By Colleen Sparks
Residents are flocking to local parks and trails to exercise and relieve stress while schools, gyms and many other businesses are closed because of the Coronavirus pandemic.
While Phoenix Parks and Recreation Department indoor recreation centers are temporarily closed, the city’s outdoor recreation facilities are open for normal hours of operation, including parks, trails and golf courses. Parks officials are instructing people to maintain physical distancing of at least 6 feet from others while outdoors, in compliance with the Centers for Disease Control and Prevention (CDC)’s guidance. They also are telling hikers and bikers to share trails and warn other users when they are around and as they pass them.
Sean Hannafin often hikes in North Central Phoenix and other trails, sometimes with his twin sons, Jack and Reilly, 14 years old.
“We’re really more mindful of the trails,” Hannafin said. “I usually go early in the morning, before work. Six feet would be a minimum. The best thing is to treat it like people are smoking around you, really being cognizant of where you are on the trail.”
He said he sees fewer people with headphones on while they hike and most people are either hiking in small groups or alone since the COVID-19 outbreak. Hannafin brings hand sanitizer and said he and his family members are “thoughtful” about what they touch. If a particular trail is too busy, he will go home or find another one to hike so he may maintain social distancing. His wife is a nurse and recommends safety measures for the family to take.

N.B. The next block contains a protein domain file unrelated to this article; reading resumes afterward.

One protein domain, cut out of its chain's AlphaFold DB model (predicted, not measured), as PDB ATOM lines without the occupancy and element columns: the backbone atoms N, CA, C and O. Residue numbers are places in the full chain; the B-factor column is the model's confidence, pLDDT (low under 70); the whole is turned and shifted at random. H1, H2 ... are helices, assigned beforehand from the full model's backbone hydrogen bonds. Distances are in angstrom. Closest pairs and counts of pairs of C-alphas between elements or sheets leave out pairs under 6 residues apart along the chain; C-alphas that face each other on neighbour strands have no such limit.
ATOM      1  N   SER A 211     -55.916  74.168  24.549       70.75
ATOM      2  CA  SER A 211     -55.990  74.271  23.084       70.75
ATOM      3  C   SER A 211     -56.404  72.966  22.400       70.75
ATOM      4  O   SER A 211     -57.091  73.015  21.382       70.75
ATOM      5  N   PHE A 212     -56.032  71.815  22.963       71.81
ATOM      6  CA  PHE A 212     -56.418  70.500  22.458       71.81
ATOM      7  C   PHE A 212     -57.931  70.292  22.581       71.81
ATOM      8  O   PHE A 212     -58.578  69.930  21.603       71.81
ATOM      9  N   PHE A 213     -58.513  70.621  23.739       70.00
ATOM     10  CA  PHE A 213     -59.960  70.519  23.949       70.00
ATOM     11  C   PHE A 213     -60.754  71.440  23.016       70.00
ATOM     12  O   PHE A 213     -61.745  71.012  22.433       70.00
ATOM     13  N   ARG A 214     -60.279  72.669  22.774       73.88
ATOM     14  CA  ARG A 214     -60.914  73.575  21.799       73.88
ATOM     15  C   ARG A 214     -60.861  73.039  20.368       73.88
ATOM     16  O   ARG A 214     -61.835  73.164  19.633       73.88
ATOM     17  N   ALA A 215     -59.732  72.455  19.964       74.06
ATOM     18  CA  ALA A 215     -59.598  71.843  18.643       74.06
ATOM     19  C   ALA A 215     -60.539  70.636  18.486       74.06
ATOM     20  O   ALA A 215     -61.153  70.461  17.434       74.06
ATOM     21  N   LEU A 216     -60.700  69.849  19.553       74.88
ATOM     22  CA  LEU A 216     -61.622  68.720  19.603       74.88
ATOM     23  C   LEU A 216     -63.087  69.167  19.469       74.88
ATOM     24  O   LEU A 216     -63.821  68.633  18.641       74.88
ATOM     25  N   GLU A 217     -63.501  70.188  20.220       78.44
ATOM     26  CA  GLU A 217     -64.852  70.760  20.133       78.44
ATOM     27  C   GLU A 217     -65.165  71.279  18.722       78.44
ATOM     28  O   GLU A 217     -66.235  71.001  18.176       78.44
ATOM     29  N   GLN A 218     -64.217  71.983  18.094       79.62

Hannafin, who is principal at David Crockett Elementary School, said he likes Dreamy Draw Recreation Area because the trails are “pretty wide open.”
Gregg Bach, public information officer for the Phoenix Parks and Recreation Department, said restrooms, playgrounds, picnic tables, ramadas, fitness equipment, as well as basketball and volleyball courts are closed temporarily because of COVID-19. While hiking trails are open, a limited access policy is in place at many of the busiest trailheads including Camelback Mountain’s Echo Canyon Trailhead.
Bach said people should not use the parks or trails if they are showing any signs of illness and they should warn other users of their presence as they are passing and step aside to allow others to pass.
“Our department is encouraging people to get outside, get exercise and practice responsible social or physical distancing while doing so,” he said.
Libby Goff, secretary for the Phoenix Mountains Preservation Council, is an avid hiker but has been choosing less popular trails to visit because of the Coronavirus.
“We’re lucky that there are so many different trail access points and we have so many miles of trails in our hiking area in the Phoenix Mountains Preserve,” Goff said. “I have gone on lesser used trails but I have noticed even there, an uptick in the number of people that have been out. I have been able to keep a social distance from hikers or passed them. People have been very polite about that.”
For the latest updates on park rules and closures, visit phoenix.gov/parks.